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Gun Control Advocates Seek Remington's AR-15 Marketing Files

Ted S. Warren
Micheal Thompson holds an AR-15 rifle while taking part in a gun-rights rally in January at the Capitol in Olympia, Wash.

As the lawsuit brought against Remington by families of the victims of the 2012 Newtown shooting proceeds in Connecticut courts, critics of the firearms industry are looking to get information on how the gunmaker markets its products.

Attorneys have largely focused on the discovery process of the trial. They hope to turn up company documents that suggest Remington intentionally marketed its AR-15 rifle toward at-risk young males.

Attorney Joshua Koskoff spoke in March, after Connecticut’s Supreme Court sided with the plaintiffs.

“There are the advertisements that feature a lone gunman on an empty battlefield. There are the images that promote the masculinity of the weapon that is meant to be conferred by simply buying an AR-15.”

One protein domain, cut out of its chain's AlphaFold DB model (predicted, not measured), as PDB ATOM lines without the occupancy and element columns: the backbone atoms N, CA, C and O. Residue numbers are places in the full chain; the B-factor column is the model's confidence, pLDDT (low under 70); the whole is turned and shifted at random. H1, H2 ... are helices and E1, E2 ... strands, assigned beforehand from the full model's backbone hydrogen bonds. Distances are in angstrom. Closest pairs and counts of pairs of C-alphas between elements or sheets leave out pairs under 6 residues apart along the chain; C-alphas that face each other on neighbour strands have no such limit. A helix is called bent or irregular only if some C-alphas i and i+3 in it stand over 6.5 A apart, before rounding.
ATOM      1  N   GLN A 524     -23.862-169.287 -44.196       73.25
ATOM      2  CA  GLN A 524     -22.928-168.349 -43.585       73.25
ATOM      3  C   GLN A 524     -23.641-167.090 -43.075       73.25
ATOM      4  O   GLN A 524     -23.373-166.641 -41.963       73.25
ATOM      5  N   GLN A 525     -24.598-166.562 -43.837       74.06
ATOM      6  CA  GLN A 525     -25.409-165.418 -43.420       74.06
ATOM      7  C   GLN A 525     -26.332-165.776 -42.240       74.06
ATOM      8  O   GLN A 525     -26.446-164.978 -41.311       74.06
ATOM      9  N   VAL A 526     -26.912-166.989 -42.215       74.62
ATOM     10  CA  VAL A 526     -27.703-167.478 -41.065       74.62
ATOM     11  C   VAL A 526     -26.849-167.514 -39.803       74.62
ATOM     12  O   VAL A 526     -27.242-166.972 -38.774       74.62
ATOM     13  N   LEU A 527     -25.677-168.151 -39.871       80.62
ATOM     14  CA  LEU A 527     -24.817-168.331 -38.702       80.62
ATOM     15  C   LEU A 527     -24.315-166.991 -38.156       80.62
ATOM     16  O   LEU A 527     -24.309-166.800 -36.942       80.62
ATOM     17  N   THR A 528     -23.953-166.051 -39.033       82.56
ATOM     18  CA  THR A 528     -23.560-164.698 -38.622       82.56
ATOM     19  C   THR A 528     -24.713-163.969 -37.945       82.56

A spokesperson for the Newtown, Connecticut-based National Shooting Sports Foundation said the shooter, not Remington, was solely responsible for the shooting that killed 20 children and six educators.

Davis Dunavin loves telling stories, whether on the radio or around the campfire. He started in Missouri and ended up in Connecticut, which, he'd like to point out, is the same geographic trajectory taken by Mark Twain.